It was a historic day in Los Angeles on Saturday, May 14, with the fire department’s newest addition to its fleet—the nation’s first all-electric fire engine.
LAFD officials and local dignitaries gathered at the Los Angeles Fire Department Historical Museum in Hollywood for Fire Service Day and to welcome firefighters from Austrian-based Rosenbauer, a construction company that makes tools and equipment for firefighters.
Assistant Fire Chief Wade White said the agency ordered firefighters in 2020, with its originally scheduled to arrive in 2021, but the coronavirus pandemic led to complications.
At the time of purchase, there were only three such Rosenbauer fire engines or trucks in the world, in Berlin, Amsterdam and Dubai. Other manufacturers may have produced somewhat similar. But with respect to the United States, the LAFD’s version is the country’s first all-electric fire truck, or engine, the company says.
The Rancho Cucamonga Fire District followed shortly after purchasing its own Rosenbauer, which was expected to arrive in 2023.
LAFD chief Kristin M. Crowley said the engine is a step towards a greener future for Los Angeles.
“The new electric fire engine is an excellent platform for our department to test the future of alternative energy … and allows our department to move forward,” Crowley said.
The fire engine has two batteries with a charge capacity of 100 kW, which enables it to operate fully for about two hours. There is an onboard diesel generator as a backup for the battery. The fire engine also comes with a smaller diesel engine – just in case.
The base cost for the Rosenbauer RT – or Rosenbauer Real Technology – is $900,000, with agencies able to customize them. The LAFD’s electric fire engine costs about $1.2 million.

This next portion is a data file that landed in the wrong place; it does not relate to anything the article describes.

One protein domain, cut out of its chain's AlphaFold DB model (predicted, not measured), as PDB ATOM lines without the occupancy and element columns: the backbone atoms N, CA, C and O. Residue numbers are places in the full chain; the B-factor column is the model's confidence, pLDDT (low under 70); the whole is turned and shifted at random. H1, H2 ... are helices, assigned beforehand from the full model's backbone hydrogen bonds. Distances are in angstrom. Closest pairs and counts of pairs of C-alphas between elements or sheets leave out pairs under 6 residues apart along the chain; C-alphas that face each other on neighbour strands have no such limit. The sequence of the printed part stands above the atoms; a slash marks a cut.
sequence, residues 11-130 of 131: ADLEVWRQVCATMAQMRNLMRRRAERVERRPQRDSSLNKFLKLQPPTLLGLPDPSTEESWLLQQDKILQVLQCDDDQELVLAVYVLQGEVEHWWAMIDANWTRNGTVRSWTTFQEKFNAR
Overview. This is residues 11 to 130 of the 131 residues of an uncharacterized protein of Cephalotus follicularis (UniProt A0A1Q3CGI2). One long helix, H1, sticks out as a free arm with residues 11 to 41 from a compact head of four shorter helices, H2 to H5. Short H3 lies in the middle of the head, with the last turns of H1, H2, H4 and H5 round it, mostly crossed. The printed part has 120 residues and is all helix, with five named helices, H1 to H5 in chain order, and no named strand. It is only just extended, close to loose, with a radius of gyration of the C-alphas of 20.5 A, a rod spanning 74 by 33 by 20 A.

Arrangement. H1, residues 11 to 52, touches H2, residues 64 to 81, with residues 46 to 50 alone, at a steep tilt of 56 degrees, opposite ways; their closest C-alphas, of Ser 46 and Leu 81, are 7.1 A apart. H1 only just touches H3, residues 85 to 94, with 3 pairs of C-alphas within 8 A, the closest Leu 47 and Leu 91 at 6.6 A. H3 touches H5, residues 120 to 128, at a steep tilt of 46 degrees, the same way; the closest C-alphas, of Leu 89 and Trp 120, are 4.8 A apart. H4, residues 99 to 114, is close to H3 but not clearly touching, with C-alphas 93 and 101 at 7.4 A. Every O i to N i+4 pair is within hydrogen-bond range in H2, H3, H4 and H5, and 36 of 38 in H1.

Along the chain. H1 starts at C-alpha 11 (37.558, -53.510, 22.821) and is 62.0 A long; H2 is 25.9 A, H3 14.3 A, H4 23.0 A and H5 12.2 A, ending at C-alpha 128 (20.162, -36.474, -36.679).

The engine idles automatically at a standstill, though the lighting and equipment remain powered by batteries, reducing noise levels, which the chief said is important when emergency crews need attention.
“It will reduce the noise, and bring it to basically nothing with respect to diesel emissions,” she said. “We’ll actually make room for our firefighters to stay healthy around our fire engines.”
The fire engine largely retains the traditional look with a coat of red paint. It has a tight turning radius. Unlike other engines in the city’s fleet, Crowley said the vehicle can also go up and down to meet needs depending on the terrain.
Scott said it was assigned to Fire Station 82 in Hollywood, where the crew had been training how to operate the engine for the past few months. The station will serve as a test site, as officials closely watch how fire engines manage the narrow streets of the Hollywood Hills.
At the end of the ceremony, Crowley drove the engine to Station 82—where the crew continued a long-standing tradition of pushing the fire engine into the equipment bay, which would be its new home.
You @LAFD #fire extinguisher Keeping the tradition alive. Pushing Our New Electric #fire brigade 82s in the appliance bay of his new home. I @LAFDChief It is behind the guiding wheel. pic.twitter.com/3MkBQgQ45Y
— (@PIOErikScott) 14 May 2022